All six Dade Medical campuses, stretching from Homestead to Jacksonville, are affected. Also closing are the two campuses of Dade Medical’s smaller affiliate school, the University of Southernmost Florida.

“Since the school’s opening in 1999, Dade Medical College contributed to the community through the training of thousands of Nursing and Allied Healthcare workers that graduated and are working in their field,” Perez wrote in his memo, adding “I, for one, will definitely miss working alongside you and witnessing all the positive outcomes we’ve built together.”

Some former Dade Medical students don’t consider their outcomes positive. They accuse the school of selling an overpriced, poor-quality education. And Dade Medical’s graduates have low passage rates for license exams in nursing and physical therapy assistance — the 2014 nursing passage rate at the Hollywood campus was 13 percent.

The bad news for Perez is likely to continue. As early as next week, he is expected to be arrested in connection with alleged campaign finance violations, multiple knowledgeable sources told the Herald. Perez also remains under criminal investigation for financial irregularities involving student loans.

Perez is a high school dropout and onetime rock musician who saw his colleges as an educational alternative for students who might not prosper at a traditional institution.

He made powerful friends along the way. Dade Medical has contributed more than $170,000 to state and federal candidates, through Perez’s companies, relatives and employees at various affiliated firms. Nearly a dozen South Florida politicians were either put on the college payroll or hired on a contractual basis.

More here.

October 09, 2015

Advocates urge Florida Legislature to take up death penalty sentencing reforms

Florida execution chamber

@ByKristenMClark

On Tuesday, the U.S. Supreme Court is scheduled to hear arguments in a lawsuit challenging the legality of Florida's death penalty sentencing procedures -- a case that could have far-reaching repercussions on past and present death penalty cases in the state, some fear.

A group of criminal justice advocates say the Florida Legislature could avoid such a chaotic outcome by simply updating state law to conform with the constitutional standard set by a prior U.S. Supreme Court opinion, one that most every other state follows.

At issue is the jury's role in determining whether a defendant should receive the death penalty. The Supreme Court previously ruled that it's the jury's responsibility, not a judge's, to decide that and that a jury must recommend that outcome unanimously on each count.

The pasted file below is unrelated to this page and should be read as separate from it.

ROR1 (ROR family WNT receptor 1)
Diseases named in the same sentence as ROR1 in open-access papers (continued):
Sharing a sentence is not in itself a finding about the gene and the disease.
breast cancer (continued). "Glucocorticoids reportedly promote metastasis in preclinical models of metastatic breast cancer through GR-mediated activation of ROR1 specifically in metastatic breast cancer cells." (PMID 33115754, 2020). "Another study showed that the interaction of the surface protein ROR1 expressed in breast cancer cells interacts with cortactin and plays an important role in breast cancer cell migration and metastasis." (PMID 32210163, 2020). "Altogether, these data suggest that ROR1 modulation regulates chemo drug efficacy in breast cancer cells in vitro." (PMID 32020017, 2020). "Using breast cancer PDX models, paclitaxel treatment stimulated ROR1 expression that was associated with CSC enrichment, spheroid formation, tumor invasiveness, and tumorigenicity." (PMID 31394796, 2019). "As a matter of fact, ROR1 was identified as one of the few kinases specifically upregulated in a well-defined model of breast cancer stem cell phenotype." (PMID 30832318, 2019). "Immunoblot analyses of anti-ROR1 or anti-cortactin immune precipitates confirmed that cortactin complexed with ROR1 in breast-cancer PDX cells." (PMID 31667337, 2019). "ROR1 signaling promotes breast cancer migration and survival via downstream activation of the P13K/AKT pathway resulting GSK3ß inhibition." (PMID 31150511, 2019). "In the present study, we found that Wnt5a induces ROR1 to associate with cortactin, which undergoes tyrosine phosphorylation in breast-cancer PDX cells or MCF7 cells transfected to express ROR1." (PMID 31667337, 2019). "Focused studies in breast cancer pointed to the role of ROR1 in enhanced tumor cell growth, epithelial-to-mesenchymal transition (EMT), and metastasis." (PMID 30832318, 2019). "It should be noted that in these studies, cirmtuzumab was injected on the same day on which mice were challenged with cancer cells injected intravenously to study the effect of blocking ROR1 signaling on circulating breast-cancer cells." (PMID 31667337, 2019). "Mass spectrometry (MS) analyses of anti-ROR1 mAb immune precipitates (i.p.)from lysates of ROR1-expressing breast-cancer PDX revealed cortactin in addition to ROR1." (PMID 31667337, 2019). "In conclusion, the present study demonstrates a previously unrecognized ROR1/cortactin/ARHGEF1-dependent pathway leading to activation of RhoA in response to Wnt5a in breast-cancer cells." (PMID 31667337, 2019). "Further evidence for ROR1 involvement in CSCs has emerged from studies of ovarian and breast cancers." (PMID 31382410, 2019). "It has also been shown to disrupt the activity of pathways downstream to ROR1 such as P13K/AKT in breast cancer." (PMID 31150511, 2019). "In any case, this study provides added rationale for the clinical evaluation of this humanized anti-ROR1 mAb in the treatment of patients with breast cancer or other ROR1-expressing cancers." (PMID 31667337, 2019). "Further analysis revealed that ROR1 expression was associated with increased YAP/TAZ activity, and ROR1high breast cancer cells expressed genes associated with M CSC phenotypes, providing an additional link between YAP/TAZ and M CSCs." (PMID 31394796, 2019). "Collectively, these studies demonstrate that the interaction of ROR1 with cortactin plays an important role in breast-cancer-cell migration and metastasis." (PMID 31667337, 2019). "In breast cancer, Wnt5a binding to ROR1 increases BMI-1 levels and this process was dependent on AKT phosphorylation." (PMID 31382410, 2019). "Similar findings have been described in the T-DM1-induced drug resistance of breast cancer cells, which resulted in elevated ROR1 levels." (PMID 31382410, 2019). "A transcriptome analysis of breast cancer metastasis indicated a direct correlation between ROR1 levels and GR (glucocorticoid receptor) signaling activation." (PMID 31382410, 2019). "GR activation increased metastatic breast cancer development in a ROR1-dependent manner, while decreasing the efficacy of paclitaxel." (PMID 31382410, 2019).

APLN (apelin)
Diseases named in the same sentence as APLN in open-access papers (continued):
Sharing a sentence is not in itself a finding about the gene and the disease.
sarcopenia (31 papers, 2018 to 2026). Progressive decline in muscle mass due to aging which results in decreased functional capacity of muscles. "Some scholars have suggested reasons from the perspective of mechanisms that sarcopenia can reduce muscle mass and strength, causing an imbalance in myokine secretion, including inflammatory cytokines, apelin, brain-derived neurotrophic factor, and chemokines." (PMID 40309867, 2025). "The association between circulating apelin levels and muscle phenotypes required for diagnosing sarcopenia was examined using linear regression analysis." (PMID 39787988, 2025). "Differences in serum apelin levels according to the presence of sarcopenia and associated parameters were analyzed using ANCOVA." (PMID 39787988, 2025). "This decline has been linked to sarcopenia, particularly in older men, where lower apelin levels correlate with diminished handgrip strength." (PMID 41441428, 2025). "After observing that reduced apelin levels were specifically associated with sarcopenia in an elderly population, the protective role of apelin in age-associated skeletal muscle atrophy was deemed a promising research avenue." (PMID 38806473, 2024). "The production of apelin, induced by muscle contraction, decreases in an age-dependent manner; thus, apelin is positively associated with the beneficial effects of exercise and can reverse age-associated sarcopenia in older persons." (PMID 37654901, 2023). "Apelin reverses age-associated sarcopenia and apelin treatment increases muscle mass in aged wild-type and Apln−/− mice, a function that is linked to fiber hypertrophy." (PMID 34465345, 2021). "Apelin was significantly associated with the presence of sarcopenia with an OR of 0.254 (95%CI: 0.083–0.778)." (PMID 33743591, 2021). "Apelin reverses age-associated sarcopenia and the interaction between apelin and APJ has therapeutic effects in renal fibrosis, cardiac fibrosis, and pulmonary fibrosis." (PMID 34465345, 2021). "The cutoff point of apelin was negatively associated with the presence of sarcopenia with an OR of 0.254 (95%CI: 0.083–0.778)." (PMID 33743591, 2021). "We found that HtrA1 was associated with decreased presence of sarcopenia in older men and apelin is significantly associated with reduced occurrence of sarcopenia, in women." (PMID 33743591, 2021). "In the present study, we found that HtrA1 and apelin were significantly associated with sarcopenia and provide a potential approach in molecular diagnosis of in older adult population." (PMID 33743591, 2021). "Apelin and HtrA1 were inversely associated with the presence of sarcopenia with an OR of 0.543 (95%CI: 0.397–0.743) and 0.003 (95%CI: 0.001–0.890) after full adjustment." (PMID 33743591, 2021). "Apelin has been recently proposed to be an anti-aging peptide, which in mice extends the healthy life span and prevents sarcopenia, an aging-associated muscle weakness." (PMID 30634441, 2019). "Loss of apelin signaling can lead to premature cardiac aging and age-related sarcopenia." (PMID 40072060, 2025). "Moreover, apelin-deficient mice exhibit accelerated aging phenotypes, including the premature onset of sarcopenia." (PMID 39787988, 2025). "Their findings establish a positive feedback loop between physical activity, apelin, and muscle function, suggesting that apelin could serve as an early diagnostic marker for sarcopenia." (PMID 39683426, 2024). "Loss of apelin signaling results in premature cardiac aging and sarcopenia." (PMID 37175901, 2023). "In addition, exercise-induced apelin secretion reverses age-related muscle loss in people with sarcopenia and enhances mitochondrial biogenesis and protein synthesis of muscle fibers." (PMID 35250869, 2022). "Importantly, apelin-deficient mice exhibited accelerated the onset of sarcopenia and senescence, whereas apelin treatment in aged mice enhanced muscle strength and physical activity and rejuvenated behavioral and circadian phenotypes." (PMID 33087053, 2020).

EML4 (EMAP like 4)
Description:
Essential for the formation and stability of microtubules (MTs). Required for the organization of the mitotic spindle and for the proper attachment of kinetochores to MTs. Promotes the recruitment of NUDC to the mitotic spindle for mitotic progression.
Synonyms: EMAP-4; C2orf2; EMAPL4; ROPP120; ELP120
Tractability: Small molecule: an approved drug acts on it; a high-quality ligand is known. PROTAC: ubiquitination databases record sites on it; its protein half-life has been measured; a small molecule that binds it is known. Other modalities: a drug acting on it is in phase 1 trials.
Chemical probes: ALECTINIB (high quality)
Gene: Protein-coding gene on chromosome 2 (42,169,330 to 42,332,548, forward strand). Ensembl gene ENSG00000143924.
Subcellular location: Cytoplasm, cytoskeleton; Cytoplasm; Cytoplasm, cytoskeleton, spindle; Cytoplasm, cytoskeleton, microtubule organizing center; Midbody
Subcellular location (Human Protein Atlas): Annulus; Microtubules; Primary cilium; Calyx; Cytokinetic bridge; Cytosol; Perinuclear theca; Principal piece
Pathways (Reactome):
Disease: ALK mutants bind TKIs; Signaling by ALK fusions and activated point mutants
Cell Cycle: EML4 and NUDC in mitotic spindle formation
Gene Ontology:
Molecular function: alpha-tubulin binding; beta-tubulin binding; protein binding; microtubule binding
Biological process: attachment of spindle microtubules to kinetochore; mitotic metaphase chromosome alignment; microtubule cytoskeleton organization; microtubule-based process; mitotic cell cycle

While almost every other death-penalty state changed its laws in the wake of that 2002 decision, Florida did not. Florida law allows for a death-penalty recommendation if only a simple majority of a jury -- seven of 12 jurors -- supports it.

State lawmakers have, for years, been trying to change the law to require a unanimous jury recommendation, but they've been unsuccessful. Some legal experts fear the 2016 session is the legislature's last chance to make changes before the Supreme Court takes hold of the situation.

Continue reading "Advocates urge Florida Legislature to take up death penalty sentencing reforms" »

October 08, 2015

Confederate Flag in Florida Senate seal on its way out

@ByKristenMClark

Citing historical inaccuracies and a need to reflect modern values, a Senate committee unanimously recommended Thursday that the Confederate flag be removed from the Florida Senate’s official seal.

The vote came after little discussion and no opposition from the bipartisan panel. A two-thirds majority vote of the full Senate, or support from 27 of 40 members, is needed to complete the change.

Sixteen different flags have flown over Florida in its long history, and the state shouldn’t endorse flags of illegitimate governments, he said, referring to the Civil War rebellion of the southern states.

For others, the rule change embodies something more personal: a desire to rid the Senate’s insignia of a controversial symbol that has a widespread effect, “especially [for] those of us who have African ancestry as it relates to a dark period in our history that still has a profound effect upon many of us,” said Democratic Leader Arthenia Joyner of Tampa.

More here.